MARY SPENCE: In the late– people– hucksters would come around when– [INAUDIBLE] corn and supper, we’d never had no trouble to buy nothing like that, because had all this men back there, and Papa raised his own, the vegetables– potatoes, and onion, string beans, peas, lima beans. He did all his garden. And then we got so he used to have so much, he would take it into Bulma at the [INAUDIBLE] market. And I never did know how much he would get for the food he we carry in there to the market for the people to sell. But he carried it to the market. And a man there– whoever was in there, you know, grocery man– would buy the food from him. Mm-hmm. That was way back when. Yes, indeed. Mm-hmm.
INTERVIEWER: As far as, like, when you were growing up, what kind of things that you kids do to play? Did you– like, do you have some memories about that? Some of the things–
MARY SPENCE: Oh, yeah, we used to play, uh, baseball, dodge ball, tag, jump the rope. Yeah, we did all those little things. Mm-hmm. Yeah. Yeah, after we, um, uh, went to school over here in Johnsville, well, you know, they got so they had games, you know– basketball, and dodge ball, you know. We used to have a good time doing that. Yes, indeed.
INTERVIEWER: And as you go older and went to work, did you, uh, have problems as far as finding a job in Carroll County?
MARY SPENCE: Nah, I never had no trouble. No, cause of, uh, after I was married and moved home– my husband, he was sick. And he had to go to the Henderson, to the hospital there, so I got this job down and round this town, the name of the people was Smith. And I worked there for– oh, Lord, I don’t know– 10, 12 years, I guess. [INAUDIBLE] Well, I raised two of the children.
And then would get home, and come back home on the– well the bus would run from [INAUDIBLE] onto Westminster. And it would let us– let me off at the– at the bridge, Stones Creek Road. And get off there and walk home and– and then that was our day. But I worked, and I never had no trouble finding a job. Well, all I did was like house work until I went to Henderson. And I went to Henderson in– in ’42. January of ’42 was my first job in Henderson. Mm-hmm.
INTERVIEWER: So over the years, have you seen changes in Carroll County? I mean–
MARY SPENCE: Oh, my Lord, yes, my God– so much change, so many changes. You can’t even describe– even going down, even from here to Liberty Road anymore. I’m telling you, it’s something else. It’s something else. ‘Cause even after we moved back in here in ’59, well this was all dirt road back in here.
And we had good neighbors next door, the Dotsons. Well, he was the one that– he worked with [INAUDIBLE] at the [INAUDIBLE] as a painter. And this time, we was talking and I said– well we living in state house down there– and I said well, Spence is going to retire, and we gonna have to move from the house down there, and I got to find someplace to go.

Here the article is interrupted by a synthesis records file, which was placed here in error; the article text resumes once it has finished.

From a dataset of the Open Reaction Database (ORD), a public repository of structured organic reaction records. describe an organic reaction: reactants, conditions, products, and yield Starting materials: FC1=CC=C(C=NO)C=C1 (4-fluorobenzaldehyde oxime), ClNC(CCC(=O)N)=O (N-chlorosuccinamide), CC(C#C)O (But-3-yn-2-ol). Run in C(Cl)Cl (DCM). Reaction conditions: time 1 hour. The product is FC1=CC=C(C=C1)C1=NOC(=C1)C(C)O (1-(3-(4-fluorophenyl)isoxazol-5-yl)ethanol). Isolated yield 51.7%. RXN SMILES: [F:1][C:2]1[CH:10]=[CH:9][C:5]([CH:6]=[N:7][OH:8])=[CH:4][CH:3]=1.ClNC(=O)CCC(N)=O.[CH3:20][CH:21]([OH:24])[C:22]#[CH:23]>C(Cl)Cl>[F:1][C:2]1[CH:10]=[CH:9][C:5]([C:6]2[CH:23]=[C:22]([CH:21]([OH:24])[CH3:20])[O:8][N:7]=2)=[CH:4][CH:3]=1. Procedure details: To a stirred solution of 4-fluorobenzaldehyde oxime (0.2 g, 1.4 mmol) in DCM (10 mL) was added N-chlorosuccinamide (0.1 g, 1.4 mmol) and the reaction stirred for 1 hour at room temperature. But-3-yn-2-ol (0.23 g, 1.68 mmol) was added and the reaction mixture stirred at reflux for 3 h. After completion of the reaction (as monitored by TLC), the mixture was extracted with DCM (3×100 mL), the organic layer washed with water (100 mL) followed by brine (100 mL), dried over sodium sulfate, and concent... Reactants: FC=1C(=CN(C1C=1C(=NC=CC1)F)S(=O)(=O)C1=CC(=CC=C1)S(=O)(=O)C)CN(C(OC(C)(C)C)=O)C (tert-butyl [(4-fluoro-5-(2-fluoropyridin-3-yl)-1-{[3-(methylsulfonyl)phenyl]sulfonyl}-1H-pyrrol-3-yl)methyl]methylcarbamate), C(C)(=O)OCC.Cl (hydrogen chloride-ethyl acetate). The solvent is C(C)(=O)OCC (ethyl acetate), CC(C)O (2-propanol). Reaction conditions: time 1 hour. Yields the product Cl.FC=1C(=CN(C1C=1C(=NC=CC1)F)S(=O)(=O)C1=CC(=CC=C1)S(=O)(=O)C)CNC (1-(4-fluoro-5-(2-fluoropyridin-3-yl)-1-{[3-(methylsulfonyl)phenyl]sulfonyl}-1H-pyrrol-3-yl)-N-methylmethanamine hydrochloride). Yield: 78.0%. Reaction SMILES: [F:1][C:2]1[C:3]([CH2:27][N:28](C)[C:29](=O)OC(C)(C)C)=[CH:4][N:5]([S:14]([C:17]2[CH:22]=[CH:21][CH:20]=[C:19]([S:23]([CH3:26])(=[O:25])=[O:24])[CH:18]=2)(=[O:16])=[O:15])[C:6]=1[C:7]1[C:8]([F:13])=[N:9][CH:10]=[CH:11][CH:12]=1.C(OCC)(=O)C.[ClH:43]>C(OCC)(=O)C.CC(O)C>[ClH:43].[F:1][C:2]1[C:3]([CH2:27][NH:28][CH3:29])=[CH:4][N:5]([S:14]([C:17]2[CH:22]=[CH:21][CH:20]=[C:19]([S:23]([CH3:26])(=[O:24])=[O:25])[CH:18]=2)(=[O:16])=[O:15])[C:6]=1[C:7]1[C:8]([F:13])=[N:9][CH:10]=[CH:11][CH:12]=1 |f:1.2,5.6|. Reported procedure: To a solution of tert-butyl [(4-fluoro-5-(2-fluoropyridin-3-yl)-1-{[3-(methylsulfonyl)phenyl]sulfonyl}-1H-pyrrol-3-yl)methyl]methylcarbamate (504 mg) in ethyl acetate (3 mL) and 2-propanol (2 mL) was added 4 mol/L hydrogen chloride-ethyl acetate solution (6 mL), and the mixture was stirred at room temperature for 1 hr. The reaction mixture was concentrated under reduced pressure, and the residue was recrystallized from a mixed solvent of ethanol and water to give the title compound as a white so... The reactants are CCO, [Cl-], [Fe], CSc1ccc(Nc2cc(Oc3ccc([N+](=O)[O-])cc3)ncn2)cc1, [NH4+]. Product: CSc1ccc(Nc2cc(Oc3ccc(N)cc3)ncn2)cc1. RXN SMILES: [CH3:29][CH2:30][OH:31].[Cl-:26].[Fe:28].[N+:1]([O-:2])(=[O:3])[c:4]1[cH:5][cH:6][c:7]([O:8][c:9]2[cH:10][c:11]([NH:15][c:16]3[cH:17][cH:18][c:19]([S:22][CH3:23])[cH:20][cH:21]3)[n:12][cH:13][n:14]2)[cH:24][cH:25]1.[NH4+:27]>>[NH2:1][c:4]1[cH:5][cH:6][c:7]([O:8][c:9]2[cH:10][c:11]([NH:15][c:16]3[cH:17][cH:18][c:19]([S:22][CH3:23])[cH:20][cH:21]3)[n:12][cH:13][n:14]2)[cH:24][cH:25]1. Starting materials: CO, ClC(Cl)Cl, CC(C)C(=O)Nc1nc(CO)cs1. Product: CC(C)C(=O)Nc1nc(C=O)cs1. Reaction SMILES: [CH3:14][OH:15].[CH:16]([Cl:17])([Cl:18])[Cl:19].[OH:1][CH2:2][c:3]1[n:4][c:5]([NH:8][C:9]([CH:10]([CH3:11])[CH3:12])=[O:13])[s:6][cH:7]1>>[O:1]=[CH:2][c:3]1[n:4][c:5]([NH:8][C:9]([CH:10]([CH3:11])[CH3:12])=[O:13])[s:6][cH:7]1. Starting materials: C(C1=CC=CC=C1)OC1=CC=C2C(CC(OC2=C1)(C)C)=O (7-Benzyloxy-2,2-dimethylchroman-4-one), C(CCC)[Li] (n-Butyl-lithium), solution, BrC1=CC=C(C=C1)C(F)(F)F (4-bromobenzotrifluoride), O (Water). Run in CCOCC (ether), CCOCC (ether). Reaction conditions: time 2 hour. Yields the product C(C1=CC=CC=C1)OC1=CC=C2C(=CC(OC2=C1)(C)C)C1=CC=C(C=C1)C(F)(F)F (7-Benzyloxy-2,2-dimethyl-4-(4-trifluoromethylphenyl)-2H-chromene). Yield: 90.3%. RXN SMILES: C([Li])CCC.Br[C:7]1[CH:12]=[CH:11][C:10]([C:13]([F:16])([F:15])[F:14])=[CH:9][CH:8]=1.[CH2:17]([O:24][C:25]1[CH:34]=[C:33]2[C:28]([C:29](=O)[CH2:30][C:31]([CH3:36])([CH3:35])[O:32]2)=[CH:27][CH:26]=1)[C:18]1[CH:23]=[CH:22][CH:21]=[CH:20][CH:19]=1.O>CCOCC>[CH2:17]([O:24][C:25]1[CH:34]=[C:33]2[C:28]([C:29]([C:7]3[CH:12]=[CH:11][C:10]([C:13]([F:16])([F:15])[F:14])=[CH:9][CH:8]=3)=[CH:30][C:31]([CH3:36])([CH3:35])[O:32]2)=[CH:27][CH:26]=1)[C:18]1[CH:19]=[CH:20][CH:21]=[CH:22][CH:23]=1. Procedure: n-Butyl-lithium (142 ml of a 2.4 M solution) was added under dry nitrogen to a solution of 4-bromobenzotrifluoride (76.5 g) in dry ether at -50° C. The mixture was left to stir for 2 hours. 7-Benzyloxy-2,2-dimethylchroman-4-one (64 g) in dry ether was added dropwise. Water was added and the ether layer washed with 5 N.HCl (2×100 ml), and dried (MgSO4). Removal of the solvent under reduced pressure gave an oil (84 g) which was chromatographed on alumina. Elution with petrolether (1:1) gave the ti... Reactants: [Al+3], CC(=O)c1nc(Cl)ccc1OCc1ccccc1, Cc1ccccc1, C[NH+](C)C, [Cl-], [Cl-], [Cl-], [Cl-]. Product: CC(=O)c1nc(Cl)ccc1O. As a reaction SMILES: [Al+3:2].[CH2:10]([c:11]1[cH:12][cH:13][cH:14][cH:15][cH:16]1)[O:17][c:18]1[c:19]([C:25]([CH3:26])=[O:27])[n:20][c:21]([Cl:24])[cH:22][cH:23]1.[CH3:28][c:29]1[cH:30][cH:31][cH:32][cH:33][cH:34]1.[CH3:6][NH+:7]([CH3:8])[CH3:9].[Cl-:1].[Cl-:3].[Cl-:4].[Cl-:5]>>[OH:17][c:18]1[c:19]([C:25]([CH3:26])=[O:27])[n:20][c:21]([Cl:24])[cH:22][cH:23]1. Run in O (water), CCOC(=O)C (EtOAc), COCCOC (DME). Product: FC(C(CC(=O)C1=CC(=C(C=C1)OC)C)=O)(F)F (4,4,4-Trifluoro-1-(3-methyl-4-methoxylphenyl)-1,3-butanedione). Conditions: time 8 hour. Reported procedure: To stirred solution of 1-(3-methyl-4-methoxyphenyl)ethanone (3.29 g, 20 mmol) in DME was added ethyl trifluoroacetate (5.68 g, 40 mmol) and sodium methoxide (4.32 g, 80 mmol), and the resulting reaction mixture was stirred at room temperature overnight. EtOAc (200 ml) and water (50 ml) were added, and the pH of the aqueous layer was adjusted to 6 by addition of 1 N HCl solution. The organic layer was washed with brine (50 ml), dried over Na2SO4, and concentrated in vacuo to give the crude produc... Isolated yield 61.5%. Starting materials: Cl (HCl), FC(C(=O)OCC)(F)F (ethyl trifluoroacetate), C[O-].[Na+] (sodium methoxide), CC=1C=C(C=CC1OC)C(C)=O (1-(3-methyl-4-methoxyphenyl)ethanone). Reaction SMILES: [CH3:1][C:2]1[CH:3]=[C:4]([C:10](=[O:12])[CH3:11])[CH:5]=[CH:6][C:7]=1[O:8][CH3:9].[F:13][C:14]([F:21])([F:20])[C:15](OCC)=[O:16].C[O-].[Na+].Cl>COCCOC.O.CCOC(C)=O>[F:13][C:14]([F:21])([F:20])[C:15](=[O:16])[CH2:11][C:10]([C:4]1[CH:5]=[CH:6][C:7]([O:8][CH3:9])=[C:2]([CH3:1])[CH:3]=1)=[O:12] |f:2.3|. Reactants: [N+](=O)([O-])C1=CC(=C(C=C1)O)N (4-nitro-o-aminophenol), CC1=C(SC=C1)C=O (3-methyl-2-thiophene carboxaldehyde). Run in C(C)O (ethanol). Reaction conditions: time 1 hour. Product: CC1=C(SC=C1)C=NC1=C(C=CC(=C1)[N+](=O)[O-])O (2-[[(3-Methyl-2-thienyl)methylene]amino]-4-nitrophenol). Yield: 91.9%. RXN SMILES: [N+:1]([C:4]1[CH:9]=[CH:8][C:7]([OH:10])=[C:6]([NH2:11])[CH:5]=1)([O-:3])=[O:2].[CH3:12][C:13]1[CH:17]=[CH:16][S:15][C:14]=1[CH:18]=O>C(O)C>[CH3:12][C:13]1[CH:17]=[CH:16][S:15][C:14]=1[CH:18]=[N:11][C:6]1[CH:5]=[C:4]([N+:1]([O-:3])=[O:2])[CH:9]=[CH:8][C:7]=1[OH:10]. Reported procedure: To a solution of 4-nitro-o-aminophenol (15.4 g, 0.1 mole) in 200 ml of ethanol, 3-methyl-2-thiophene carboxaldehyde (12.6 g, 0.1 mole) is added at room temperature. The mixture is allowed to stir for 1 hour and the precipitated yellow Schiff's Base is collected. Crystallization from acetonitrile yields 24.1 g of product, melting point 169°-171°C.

So I was just talking to Mr. Dotson and he said, well that place right next to me is going to be sold and they got it up for auction. So maybe you can come and see about that. So, I told Spence about it, and he said, well, wherever you wanna go, it’s all right with me. So in talking, James let me know when the auction was going to be on a Saturday.
So got this old lawyer, and she– oh, what was her name– what was that old girl’s name– I forget her name now. Noah– not, it wasn’t Noah. I forget her name. But anyway, she was my lawyer. She was my– my lawyer and the lawyer for the people that was wanting to sell this ground– that’s, you know, was– was selling the ground.
So, uh– mm– we come up here that Saturday and bidding on the ground, bidding on the ground. So she was [INAUDIBLE] bidding for me– kept on bidding, kept on bidding. And so he said– auctioneer– how about, um, 2,000. And I hollered 2,000. Yet another price. 2,050. Gone. That’s what we paid for seven acres of ground here.
And that was in the– about ’58, I guess it was. And then, uh, a friend of mine at church, she said one Sunday after church– she said, Spence, come on, let’s go to Simonia Fair. He said, girl, I don’t know. Oh yeah, we go over there for a little while. She’s bringing her children and, bring your children and come on. OK. So got my little girls together and over to Simonia Fair we went.
And we got over there and seen this little building, and it says anybody got their own ground can come and see about any house that they want. Pick out a pack that you want for your home, you know, and we’ll come and build it. Well that sounds so good, you know. So I went on in there and signed up, and got these builders, come here and up a, well, put up four rooms– four rooms, yeah. We had the kitchen and dining room– well, we dining room and living room all together and two bedrooms. That was our first beginning here.